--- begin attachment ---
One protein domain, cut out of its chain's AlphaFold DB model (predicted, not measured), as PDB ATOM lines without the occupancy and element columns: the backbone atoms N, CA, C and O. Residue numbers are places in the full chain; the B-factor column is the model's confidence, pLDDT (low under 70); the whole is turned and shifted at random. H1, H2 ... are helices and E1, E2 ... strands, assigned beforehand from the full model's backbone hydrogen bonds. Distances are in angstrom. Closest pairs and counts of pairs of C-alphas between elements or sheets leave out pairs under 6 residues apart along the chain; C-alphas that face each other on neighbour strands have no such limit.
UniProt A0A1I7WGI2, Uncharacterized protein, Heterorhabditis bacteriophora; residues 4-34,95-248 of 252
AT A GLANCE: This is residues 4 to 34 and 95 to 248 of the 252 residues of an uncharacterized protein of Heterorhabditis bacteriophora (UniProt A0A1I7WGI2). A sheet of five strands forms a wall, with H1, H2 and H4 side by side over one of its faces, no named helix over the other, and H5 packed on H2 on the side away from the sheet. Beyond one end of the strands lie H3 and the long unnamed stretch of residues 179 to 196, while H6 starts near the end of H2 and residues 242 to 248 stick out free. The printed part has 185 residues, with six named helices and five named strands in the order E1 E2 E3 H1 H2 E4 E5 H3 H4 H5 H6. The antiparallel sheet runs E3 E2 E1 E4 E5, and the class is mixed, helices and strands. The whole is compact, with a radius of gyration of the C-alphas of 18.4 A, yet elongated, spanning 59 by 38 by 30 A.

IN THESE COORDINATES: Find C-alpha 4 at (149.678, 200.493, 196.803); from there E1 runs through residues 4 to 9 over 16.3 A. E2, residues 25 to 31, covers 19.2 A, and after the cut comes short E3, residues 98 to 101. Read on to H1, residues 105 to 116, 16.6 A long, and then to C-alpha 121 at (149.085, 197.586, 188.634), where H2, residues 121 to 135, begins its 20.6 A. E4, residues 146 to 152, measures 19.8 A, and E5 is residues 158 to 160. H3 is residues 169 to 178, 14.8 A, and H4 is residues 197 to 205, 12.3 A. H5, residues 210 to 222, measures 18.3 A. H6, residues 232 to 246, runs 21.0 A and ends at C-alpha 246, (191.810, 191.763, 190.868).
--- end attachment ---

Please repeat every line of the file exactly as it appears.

One protein domain, cut out of its chain's AlphaFold DB model (predicted, not measured), as PDB ATOM lines without the occupancy and element columns: the backbone atoms N, CA, C and O. Residue numbers are places in the full chain; the B-factor column is the model's confidence, pLDDT (low under 70); the whole is turned and shifted at random. H1, H2 ... are helices and E1, E2 ... strands, assigned beforehand from the full model's backbone hydrogen bonds. Distances are in angstrom. Closest pairs and counts of pairs of C-alphas between elements or sheets leave out pairs under 6 residues apart along the chain; C-alphas that face each other on neighbour strands have no such limit.
UniProt A0A1I7WGI2, Uncharacterized protein, Heterorhabditis bacteriophora; residues 4-34,95-248 of 252
AT A GLANCE: This is residues 4 to 34 and 95 to 248 of the 252 residues of an uncharacterized protein of Heterorhabditis bacteriophora (UniProt A0A1I7WGI2). A sheet of five strands forms a wall, with H1, H2 and H4 side by side over one of its faces, no named helix over the other, and H5 packed on H2 on the side away from the sheet. Beyond one end of the strands lie H3 and the long unnamed stretch of residues 179 to 196, while H6 starts near the end of H2 and residues 242 to 248 stick out free. The printed part has 185 residues, with six named helices and five named strands in the order E1 E2 E3 H1 H2 E4 E5 H3 H4 H5 H6. The antiparallel sheet runs E3 E2 E1 E4 E5, and the class is mixed, helices and strands. The whole is compact, with a radius of gyration of the C-alphas of 18.4 A, yet elongated, spanning 59 by 38 by 30 A.

IN THESE COORDINATES: Find C-alpha 4 at (149.678, 200.493, 196.803); from there E1 runs through residues 4 to 9 over 16.3 A. E2, residues 25 to 31, covers 19.2 A, and after the cut comes short E3, residues 98 to 101. Read on to H1, residues 105 to 116, 16.6 A long, and then to C-alpha 121 at (149.085, 197.586, 188.634), where H2, residues 121 to 135, begins its 20.6 A. E4, residues 146 to 152, measures 19.8 A, and E5 is residues 158 to 160. H3 is residues 169 to 178, 14.8 A, and H4 is residues 197 to 205, 12.3 A. H5, residues 210 to 222, measures 18.3 A. H6, residues 232 to 246, runs 21.0 A and ends at C-alpha 246, (191.810, 191.763, 190.868).